John Tory's SmartTrack plan shrinks again as city prepares to debate line's future
New report shows SmartTrack plan with 5 stations, down from an original 22
A diminished version of John Tory's SmartTrack transit plan, which has lost another two stations in its latest iteration, goes before the mayor's executive committee for debate Wednesday.
An updated report on the proposed transit line now calls for the construction of just five new stations, down from seven in its previous version. Two stations are being removed because they would duplicate service expected as part of the Ford government's subway expansion plans, according to the report.
The initial SmartTrack proposal, which was the centrepiece of Tory's 2014 mayoral campaign, promised the construction of 22 stations on existing rail corridors by 2021.
The latest report says the line will be operational by 2026 at a cost of $1.463 billion.
"We were always quite dubious about the plans to begin with," said Jamaal Myers, an organizer with the advocacy group Scarborough Transit Action.
A SmartTrack station at Lawrence Avenue East and Kennedy Road is one of the stops that has been deleted, since a station near that intersection is now planned for the proposed Scarborough subway extension.
The other deleted SmartTrack station had been planned for Gerrard Street East and Carlaw Avenue. That stop was removed because it would duplicate a station planned as part of the Ontario Line, an entirely new subway route proposed to run from Ontario Place to the Ontario Science Centre.
Tory said the altered plans still mean Toronto will see the construction of multiple new transit stations and the introduction of new service within the next five years.
"Yes, it's different. Yes, it's happening at a different time. But it's happening and I'm going to make sure it does happen," he said last week when the report was first released.
Scarborough residents 'getting the short end of the stick'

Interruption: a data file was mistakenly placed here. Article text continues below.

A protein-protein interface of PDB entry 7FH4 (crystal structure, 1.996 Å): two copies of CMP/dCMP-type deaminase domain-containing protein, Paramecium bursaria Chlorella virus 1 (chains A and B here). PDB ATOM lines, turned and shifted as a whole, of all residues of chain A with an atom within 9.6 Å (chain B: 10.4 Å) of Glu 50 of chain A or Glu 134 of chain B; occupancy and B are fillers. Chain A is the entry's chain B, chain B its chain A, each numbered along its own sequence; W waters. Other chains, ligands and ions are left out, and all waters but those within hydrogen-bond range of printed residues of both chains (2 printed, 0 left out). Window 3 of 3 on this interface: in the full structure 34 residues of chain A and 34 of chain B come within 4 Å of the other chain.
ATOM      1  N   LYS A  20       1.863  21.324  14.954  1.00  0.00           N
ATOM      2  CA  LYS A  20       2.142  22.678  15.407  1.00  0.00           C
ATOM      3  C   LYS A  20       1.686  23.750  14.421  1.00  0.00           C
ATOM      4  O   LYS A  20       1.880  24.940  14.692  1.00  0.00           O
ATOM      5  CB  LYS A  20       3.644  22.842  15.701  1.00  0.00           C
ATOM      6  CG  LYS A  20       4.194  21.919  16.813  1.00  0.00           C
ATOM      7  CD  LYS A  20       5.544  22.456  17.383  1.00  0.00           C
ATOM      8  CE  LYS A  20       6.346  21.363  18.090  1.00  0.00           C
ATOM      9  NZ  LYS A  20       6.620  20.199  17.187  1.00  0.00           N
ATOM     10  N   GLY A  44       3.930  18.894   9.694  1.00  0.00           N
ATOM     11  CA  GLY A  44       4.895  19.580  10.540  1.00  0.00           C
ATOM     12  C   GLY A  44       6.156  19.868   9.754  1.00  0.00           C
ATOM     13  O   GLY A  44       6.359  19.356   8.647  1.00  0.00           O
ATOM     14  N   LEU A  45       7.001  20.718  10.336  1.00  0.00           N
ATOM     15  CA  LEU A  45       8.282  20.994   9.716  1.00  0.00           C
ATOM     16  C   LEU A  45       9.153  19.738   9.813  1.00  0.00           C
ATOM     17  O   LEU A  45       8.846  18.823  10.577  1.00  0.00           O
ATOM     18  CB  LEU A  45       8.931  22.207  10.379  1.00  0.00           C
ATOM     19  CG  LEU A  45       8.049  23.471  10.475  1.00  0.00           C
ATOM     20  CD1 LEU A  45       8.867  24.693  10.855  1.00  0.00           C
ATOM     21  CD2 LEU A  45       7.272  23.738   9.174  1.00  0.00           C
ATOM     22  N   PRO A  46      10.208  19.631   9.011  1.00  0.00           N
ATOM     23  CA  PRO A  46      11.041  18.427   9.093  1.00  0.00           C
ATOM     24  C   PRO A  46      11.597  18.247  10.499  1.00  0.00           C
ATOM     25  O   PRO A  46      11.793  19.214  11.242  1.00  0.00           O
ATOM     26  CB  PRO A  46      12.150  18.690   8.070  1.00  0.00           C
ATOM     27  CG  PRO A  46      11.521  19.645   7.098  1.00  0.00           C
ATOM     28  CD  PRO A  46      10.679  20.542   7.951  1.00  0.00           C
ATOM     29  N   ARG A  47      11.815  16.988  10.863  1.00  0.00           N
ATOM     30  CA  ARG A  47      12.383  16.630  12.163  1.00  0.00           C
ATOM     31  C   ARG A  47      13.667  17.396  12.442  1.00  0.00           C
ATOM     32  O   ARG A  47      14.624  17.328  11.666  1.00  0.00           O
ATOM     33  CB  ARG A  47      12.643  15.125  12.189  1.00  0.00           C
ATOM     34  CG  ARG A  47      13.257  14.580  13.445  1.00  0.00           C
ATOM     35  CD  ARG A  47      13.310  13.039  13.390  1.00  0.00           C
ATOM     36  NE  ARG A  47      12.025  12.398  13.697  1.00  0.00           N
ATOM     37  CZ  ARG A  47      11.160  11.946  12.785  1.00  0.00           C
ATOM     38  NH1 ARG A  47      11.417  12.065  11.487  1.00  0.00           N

Myers is also concerned that the latest SmartTrack and subway proposals are overly focused on shuttling people from Toronto's inner suburbs to the downtown core.
He said most people who use transit in Scarborough travel within their communities, and there appears to be fewer plans to improve that type of transit.
"So you're building basically two competing mass transit systems for a smaller share of the population," Myers said.
"The people of Lawrence East, they're getting the short end of the stick altogether."
The city in late 2019 approved a plan to build a $4.4-billion extension of the Eglinton East LRT, though it hasn't been determined how the line will be funded or when it could open.
The aging Scarborough RT is also expected to be decommissioned before the Line 2 subway extension is complete, which could deal a further blow to Scarborough transit users.
Why the new plan might still work
While SmartTrack has been frequently criticized for shrinking so drastically from Tory's initial proposal, some transit experts say the latest proposal shows a willingness to adapt amid shifting circumstances.
Murtaza Haider, a Ryerson University professor of real estate management and director of the Urban Analytics Institute, said the province's plans for additional subway expansions have made the original SmartTrack proposal obsolete.
"Maybe we did not need all those stops; maybe there were better ways of serving public transit or providing transit services, not necessarily through SmartTrack," Haider said.
"I would have been quite concerned if no due diligence was done and the SmartTrack plan was built without any introspection."
Like other urban planning experts, Haider is also expecting significant changes to the way people move around cities, since many white collar workers are expected to work from home more frequently even after the pandemic.
Haider says that shift could lessen the demand for modes of public transportation designed to shuttle workers to and from the downtown core, though he acknowledged the years of planning and development of SmartTrack mean the line should still be built.